But we’re now less than six weeks before the season ends and all of those missed chances could come back to haunt Hernandez. His best shot now appears to be leading the league in ERA, or at least finishing second. Then, he’ll have to keep his win total relatively high up the leaderboard and hope he stays close in innings pitched — he’s now second in the AL, 1/3 of an inning behind Sabathia, but the latter, as I said, goes tonight. Halladay is also only 1/3 of an inning behind Hernandez and will surely pass him his next time out, as will likely Verlander and Greinke. It’s a tight race and getting tighter.
“I think there are a lot of emotions going on with his year right now,” Mariners manager Don Wakamatsu said. “When you have a letdown like that, it takes a little bit to be able to get refocused in that situation. It’s hard to say whether that had an effect on him or not, but you just don’t see Felix giving up three hits in a row, or three hits and a sac fly.”
I asked Wakamatsu what he meant by “emotions” with Hernandez.
“He’s done a lot for this ballclub and every time he goes out there, it seems he has to carry the burden of either stopping a losing streak or he’s got to be that guy,” he said. “But, that’s what an ace does. That’s what a guy contending for a Cy Young has to be able to do and that’s a lot of pressure on a 23-year-old.”
Wakamatsu said the Lopez play was clearly the game’s turning point.
“I think this was one of those games where you start out and you don’t know how it’s going to end up until the error happens,” he said. “You get that error, Felix has gone 5 1/3, he’s given up two runs at that point…you get one out in the sixth inning, you get that out, you’ve got two and it might be a typical Felix outing where he goes seven or eight innings, gives up two runs and you’re pretty happy about it.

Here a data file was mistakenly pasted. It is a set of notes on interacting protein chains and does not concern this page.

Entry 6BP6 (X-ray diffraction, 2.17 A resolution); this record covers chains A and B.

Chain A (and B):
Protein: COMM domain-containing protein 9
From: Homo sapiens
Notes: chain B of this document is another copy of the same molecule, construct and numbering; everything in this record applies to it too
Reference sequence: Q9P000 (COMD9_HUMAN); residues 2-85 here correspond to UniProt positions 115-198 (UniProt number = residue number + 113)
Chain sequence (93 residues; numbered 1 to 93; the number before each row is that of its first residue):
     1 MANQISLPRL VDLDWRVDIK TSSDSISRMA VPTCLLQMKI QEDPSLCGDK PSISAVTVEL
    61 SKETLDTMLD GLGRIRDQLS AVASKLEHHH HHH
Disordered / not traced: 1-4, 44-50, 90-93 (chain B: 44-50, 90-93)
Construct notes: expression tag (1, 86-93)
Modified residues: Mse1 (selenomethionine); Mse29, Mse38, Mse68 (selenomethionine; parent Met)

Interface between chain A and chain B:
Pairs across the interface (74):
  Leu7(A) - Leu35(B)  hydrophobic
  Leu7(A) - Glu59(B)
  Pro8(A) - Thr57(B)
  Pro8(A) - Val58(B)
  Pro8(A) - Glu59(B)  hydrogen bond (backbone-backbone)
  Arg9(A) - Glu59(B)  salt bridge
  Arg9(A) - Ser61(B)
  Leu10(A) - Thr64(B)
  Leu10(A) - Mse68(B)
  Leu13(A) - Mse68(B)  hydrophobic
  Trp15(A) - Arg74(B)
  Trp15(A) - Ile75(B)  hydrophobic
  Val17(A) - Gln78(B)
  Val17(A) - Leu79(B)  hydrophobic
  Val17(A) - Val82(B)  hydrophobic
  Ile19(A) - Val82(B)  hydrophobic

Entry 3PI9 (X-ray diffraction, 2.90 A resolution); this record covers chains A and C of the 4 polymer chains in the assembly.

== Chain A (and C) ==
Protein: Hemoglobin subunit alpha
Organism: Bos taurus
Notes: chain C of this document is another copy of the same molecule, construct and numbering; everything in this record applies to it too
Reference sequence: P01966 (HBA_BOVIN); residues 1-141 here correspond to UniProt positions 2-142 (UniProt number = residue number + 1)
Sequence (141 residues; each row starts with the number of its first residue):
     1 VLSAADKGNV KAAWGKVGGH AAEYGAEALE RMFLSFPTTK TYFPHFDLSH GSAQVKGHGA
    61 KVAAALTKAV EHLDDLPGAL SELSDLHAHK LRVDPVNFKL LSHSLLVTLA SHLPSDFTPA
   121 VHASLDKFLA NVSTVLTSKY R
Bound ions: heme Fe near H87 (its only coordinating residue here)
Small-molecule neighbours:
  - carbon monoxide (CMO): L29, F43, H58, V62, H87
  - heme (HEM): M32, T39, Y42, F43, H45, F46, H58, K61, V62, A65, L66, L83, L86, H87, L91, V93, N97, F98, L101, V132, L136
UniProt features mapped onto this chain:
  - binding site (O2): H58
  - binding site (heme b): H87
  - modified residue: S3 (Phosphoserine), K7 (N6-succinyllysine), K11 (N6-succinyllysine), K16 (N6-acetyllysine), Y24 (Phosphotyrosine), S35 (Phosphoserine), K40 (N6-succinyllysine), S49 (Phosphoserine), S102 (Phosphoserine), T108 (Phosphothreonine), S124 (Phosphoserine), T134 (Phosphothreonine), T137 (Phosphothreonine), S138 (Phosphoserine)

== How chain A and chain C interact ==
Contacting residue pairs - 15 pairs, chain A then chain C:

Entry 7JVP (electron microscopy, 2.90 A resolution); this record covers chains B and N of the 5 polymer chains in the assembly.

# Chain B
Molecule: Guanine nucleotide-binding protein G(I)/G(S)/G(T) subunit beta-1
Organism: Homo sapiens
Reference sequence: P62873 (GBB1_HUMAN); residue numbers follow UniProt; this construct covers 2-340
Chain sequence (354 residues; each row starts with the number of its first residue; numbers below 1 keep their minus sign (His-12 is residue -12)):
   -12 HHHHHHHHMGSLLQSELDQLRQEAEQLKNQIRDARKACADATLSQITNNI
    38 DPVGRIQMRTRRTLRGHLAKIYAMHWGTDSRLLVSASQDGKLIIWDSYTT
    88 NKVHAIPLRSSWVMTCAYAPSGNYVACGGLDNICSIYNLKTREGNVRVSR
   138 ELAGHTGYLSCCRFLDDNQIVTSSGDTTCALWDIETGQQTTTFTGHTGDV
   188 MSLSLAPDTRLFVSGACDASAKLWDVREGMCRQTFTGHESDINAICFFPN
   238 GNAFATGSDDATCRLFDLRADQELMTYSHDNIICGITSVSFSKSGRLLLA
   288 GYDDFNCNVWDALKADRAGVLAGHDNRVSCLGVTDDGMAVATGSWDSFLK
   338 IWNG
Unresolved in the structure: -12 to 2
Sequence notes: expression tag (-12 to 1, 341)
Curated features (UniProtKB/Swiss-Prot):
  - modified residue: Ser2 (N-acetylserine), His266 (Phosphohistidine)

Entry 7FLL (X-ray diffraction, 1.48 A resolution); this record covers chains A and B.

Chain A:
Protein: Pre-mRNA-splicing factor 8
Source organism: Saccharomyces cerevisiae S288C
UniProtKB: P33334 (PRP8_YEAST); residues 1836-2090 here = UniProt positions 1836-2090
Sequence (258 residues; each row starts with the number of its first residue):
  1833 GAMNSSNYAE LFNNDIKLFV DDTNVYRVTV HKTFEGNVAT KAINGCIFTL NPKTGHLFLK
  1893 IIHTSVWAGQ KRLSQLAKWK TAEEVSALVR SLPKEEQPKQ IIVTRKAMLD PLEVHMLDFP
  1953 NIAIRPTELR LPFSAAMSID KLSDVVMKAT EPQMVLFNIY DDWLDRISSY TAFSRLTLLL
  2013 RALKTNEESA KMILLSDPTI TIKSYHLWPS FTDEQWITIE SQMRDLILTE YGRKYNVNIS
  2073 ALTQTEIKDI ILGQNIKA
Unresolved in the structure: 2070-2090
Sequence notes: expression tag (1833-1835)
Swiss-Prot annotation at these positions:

“Instead, the error happens and I think he lost a little bit of focus at that point. He ended up giving up three hits and a sacrifice fly in a row there on pitches that were up in the zone. And then all of a sudden it looks like we played bad baseball. You just never know. It happened last night on the error in left field, but those are just critical things we can’t afford to do.”
The situational hitting, once again, was terrible. Russell Branyan struck out his first two times up, including with Johnson at third and only one out in the third inning. Johnson led off the fifth inning with a double, but Ichiro failed to move him over and the inning stalled from there as well.
“All those contribute to whether you win or lose ballgames and you’ve got to be able to do that,” Wakamatsu said.
Ichiro apparently had his calf tighten up on him and was replaced late in the game in right field. The calf problem is said to have been lingering a while, so we’ll see if he’s back in the lineup tomorrow — or perhaps used as a DH.
Ryan Langerhans told me he feels a little stiffness and some cramping in his shoulder after that first inning collision with the wall. Otherwise, he was fine and finished the game.
That throw he made while lying on the ground after his first-inning collision with the wall on the Grady Sizemore triple was something else. Langerhans confessed that he hasn’t had to make a throw like that very often.
“I was a bit stunned after the ball popped out of my glove and I hit the wall,” he said. “But I could see the foul line next to me, so I knew where the ball had to go. I just kind of heaved it with all I could.”
There you have it. A forgettable 2-4 result to a trip that started off well. But some blown leads by the bullpen and the feast-or-famine offense, hitting home runs and little else all trip, combined to put the Mariners just two games over .500.
They will have to get better at all facets of their game if they want to finish with a winning record. It’s going to be tough.
Had he not, the speedy Sizemore may have had an inside the park homer.